The atomic clocks that you can purchase are sent a signal via satellite from the real atomic clocks which are cesium oscillators (they keep time by measuring the rate of decay of cesium atoms which is the metric standard for 1 second.) Your atomic clock is just a receiver. It you want to check yours for accuracy just look up an atomic clock server on the web.
how are clocks of gps receiver are synchronized with the precise atomic clock of the GPS?
The short answer is you don't need to synchronise the clock on the GPS receiver with the clocks on the satellites. For example:
It is exactly 12 midday. You look at the signals from two satellites.
Satellite 1's signal says 'I'm located at this position in my orbit and the time is 12.00.00'
Satellite 2's signal says 'I'm at this position and the time is 11.59.59'
The atomic clocks in the satellites are synchronised (at least in the sense that they are extremely accurate). But the times read by the reciever will not be the same because of the slight delay in that signal arriving. In the above case, Satellite 2 is further way so the signal you recieve is offset from that of Satellite 1. You're getting, if you like, the last tick of the clock on Satellite 2 because the current 12.00.00 tick signal is still in transit to you.
The GPS signal contains information about where the satellites are. What the receiver does is take the known position of satellite 1 and the known position of satellite 2, and then work out where on the earth's surface it would have to be to get a 1 second delay (for the purposes of the example) in the signal. That only gives you one position, so you need at least another satellite to pinpoint your location. And of course the delays are extremely small.
How do I get my computer to synch up with my atomic clock?
windows 2000/XP has the option to sync your time to an internet server but i don't think that will work so well, maybe if your computers are part of a domain controller then they're time will always be exactly the same.
to enable internet time double click on the time in of the startmenu task bar. click the tab INTERNET TIME and check the box AUTOMATICALLY SYNCRONIZ WITH AN INTERNETTIME SERVER.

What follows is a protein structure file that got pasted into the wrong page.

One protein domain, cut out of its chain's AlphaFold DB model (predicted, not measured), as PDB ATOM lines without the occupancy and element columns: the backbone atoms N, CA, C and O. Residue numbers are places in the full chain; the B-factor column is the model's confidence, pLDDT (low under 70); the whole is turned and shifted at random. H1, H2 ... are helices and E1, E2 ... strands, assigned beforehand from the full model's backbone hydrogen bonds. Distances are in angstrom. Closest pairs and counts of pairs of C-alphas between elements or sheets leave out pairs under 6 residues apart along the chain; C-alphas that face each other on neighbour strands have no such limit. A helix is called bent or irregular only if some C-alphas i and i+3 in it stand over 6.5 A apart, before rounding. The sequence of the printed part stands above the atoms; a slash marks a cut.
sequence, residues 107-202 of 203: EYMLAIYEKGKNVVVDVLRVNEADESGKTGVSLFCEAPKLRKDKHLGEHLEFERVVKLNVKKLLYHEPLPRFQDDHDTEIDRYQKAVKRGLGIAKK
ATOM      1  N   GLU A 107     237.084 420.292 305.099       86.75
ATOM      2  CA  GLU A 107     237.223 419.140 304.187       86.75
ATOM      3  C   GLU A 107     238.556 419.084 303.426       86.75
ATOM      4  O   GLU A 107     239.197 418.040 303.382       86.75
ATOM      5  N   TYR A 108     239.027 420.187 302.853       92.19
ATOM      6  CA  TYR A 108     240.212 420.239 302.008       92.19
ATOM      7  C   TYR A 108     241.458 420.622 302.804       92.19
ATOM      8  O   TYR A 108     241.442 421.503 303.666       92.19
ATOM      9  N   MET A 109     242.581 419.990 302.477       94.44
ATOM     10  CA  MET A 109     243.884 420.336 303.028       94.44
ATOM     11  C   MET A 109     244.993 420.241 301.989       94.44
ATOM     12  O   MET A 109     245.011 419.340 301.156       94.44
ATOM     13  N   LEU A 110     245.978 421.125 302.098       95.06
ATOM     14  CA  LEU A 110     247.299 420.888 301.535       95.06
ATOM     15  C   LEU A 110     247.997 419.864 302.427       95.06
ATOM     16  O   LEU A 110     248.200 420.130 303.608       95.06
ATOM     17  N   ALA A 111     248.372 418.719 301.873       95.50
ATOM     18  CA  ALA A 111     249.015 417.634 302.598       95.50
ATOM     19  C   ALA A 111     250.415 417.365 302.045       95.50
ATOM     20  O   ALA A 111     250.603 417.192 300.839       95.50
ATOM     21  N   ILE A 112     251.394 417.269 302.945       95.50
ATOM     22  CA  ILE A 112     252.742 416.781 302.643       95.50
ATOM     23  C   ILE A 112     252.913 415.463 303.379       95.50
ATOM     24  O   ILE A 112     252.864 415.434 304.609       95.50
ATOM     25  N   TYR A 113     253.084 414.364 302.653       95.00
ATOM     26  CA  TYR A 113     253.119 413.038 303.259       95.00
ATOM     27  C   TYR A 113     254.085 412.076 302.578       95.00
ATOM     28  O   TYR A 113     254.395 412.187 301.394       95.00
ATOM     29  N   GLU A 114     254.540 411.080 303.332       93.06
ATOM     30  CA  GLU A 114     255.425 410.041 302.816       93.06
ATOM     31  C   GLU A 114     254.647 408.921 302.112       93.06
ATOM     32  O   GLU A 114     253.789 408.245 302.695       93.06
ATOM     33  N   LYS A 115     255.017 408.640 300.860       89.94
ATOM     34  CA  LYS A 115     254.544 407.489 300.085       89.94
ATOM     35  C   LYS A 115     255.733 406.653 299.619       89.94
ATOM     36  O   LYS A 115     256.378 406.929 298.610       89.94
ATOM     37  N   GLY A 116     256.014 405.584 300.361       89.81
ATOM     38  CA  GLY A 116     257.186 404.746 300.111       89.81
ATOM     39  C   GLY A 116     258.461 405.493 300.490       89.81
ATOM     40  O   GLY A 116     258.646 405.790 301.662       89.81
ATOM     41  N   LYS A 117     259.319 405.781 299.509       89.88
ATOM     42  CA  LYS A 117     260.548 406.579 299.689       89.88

see if that works otherwise try nettime although it is outdated.
How do you set the Discovery Channel atomic clock?
Hi, you put the batteries back in and in a few hours it will set the time correctly. It doesn't use a satellite--just a local radio station, but it can take several hours to actually work. If the unit doesn't reset its time within one day put it next to a window and it should reset itself properly. Putting it next to a window allows the unit to receive the radio signal a lot better.
What time does an Atomic Clock reset itself for Daylights Savings?
They don't. UTC (coordinated universal time) just advances forward at one second per second. It never jumps forward or back an hour. The time zones themselves change their offset from UTC, so CST is -5, while CDT is -6.
The official clocks do occasionally add leap seconds at the end of a day (23:59:60) to account for the gradual slowing of the rotation of the earth.
How much time will an astronaut's atomic clock have lost during a total trip that takes 10 days?
This problem requires general relativity. A moving clock runs slow, but a clock higher up in a gravitational field will run faster, which cancels it out somewhat.
If a clock in orbit ticks off a proper time t0, the time ticked off by a distant observer is:
tf = t0 / sqrt (1 - 3GM / rc^2)
The time ticked off on earth (not orbiting, and close enough to stationary) is:
tearth = tf * sqrt (1 - 2GM/Rc^2)
= t0 * sqrt ( (1 - 2GM/Rc^2) / (1 - 3GM/rc^2) )
So you can look up Newton's big G, the mass of the earth(M), its radius(R), and the speed of light (c).
They don't give you the orbital radius(r), but do give you the speed(v) and period(T):
v = 2 pi r / T
So the radius is:
r = vT / 2pi
So your answer is:
time lost = t0 (1 - sqrt ( (1 - 2GM/Rc^2) / (1 - 6 pi GM/vTc^2) ) )
Compare that to what you get for simple time dilation of a clock moving in a straight line away from gravity:
time lost = t0 (gamma - 1)
= t0 ( sqrt (1 / (1 - (v/c)^2) ) - 1)
Note that if this is homework from an undergrad sophomore- or junior-year modern physics class, your prof probably expects the answer down below, since you haven't learned anything about general relativity.